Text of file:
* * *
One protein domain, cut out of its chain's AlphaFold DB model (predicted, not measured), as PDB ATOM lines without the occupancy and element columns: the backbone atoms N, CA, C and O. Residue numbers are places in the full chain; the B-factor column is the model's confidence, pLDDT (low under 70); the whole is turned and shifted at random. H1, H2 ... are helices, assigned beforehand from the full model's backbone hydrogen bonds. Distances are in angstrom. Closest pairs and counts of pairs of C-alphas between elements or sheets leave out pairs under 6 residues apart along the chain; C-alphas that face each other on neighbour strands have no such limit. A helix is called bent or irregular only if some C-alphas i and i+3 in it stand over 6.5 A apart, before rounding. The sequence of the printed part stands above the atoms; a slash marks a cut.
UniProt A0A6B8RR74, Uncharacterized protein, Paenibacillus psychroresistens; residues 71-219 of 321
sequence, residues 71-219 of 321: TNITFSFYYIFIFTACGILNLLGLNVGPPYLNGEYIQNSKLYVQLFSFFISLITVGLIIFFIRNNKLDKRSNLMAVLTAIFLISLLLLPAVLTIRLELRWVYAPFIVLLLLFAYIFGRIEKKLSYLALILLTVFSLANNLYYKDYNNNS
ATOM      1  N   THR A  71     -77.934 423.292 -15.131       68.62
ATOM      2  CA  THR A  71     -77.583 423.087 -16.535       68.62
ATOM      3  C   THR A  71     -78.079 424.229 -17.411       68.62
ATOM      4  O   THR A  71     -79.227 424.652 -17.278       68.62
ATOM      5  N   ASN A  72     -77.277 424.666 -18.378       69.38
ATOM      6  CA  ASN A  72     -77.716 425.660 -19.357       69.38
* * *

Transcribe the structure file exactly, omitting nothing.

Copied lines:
One protein domain, cut out of its chain's AlphaFold DB model (predicted, not measured), as PDB ATOM lines without the occupancy and element columns: the backbone atoms N, CA, C and O. Residue numbers are places in the full chain; the B-factor column is the model's confidence, pLDDT (low under 70); the whole is turned and shifted at random. H1, H2 ... are helices, assigned beforehand from the full model's backbone hydrogen bonds. Distances are in angstrom. Closest pairs and counts of pairs of C-alphas between elements or sheets leave out pairs under 6 residues apart along the chain; C-alphas that face each other on neighbour strands have no such limit. A helix is called bent or irregular only if some C-alphas i and i+3 in it stand over 6.5 A apart, before rounding. The sequence of the printed part stands above the atoms; a slash marks a cut.
UniProt A0A6B8RR74, Uncharacterized protein, Paenibacillus psychroresistens; residues 71-219 of 321
sequence, residues 71-219 of 321: TNITFSFYYIFIFTACGILNLLGLNVGPPYLNGEYIQNSKLYVQLFSFFISLITVGLIIFFIRNNKLDKRSNLMAVLTAIFLISLLLLPAVLTIRLELRWVYAPFIVLLLLFAYIFGRIEKKLSYLALILLTVFSLANNLYYKDYNNNS
ATOM      1  N   THR A  71     -77.934 423.292 -15.131       68.62
ATOM      2  CA  THR A  71     -77.583 423.087 -16.535       68.62
ATOM      3  C   THR A  71     -78.079 424.229 -17.411       68.62
ATOM      4  O   THR A  71     -79.227 424.652 -17.278       68.62
ATOM      5  N   ASN A  72     -77.277 424.666 -18.378       69.38
ATOM      6  CA  ASN A  72     -77.716 425.660 -19.357       69.38